ASUS PG279Q ROG Swift Monitor Review
More so than almost any other product, monitors have a vast array of technologies that are important to the decision making process. The Swift PG279Q proudly boasts of its IPS panel, 165Hz refresh rate, easy navigation of the OSD, stereo speakers (something missing from many high-end panels) and fully adjustable stand.
Within the box we have all the accessories you'd expect to find, including two USB 3.0 ports and inputs for both HMDI and the DisplayPort 1.2 necessary to run the GSYNC.
The outward looks of a monitor are a secondary concern when compared to the vibrancy of the image, but that hasn't stopped the designers from making the most of the limited space to have a display which is as pretty from the back as it is from the front. The stand in particular is a delight, and the thin bezel means you can utilise multiple displays without losing too much real estate between the panels.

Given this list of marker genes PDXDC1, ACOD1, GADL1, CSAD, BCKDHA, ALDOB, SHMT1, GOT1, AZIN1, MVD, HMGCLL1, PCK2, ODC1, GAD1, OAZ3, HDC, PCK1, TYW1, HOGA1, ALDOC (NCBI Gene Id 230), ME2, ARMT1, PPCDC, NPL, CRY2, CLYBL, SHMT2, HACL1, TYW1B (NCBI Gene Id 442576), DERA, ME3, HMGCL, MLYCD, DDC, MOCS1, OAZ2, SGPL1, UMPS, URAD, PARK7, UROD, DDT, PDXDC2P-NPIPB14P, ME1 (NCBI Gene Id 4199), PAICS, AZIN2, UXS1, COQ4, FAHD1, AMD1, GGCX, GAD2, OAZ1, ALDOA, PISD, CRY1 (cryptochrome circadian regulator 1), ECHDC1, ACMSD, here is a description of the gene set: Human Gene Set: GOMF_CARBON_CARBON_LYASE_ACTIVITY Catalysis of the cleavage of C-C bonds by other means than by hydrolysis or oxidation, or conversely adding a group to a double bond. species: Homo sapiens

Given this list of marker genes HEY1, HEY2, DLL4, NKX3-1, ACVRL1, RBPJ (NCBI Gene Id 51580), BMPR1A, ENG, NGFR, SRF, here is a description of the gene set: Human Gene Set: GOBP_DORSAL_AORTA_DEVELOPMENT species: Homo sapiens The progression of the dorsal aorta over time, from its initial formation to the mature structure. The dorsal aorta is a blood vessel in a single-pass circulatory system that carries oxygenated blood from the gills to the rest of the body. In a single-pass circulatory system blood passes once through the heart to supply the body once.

Tucked around the back we have controls for the on screen display, as well as a joystick to make movement easier than the "which button goes up?" problems that lesser solutions have. We know we're not the only people who've accidentally exited an OSD whilst trying to change a setting. The PG279Q solves that problem.
There is a subtle red glow when the monitor is powered on. You can disable it if it's annoying, but we like it. It adds a piece of class to proceedings and when you've got a display of this quality you want to advertise it to anyone lucky enough to catch a glimpse of your screen.
Speaking of your screen you can see how thin the bezel is. As multi-displays become more common, and given the affordability of the PG279Q you can have more than one without breaking the bank, it's nice to be able to have them next to each other without a couple of inches of plastic between them.
The OSD is clear and easy to work with, as well as having everything you can hope to adjust. The Swift even comes with an on-screen FPS counter if you wish to avoid utilising FRAPS or in-built counters. Sadly it doesn't, like any other frame-rate measuring tool, work with DirectX 12 games, but it's a nice addition.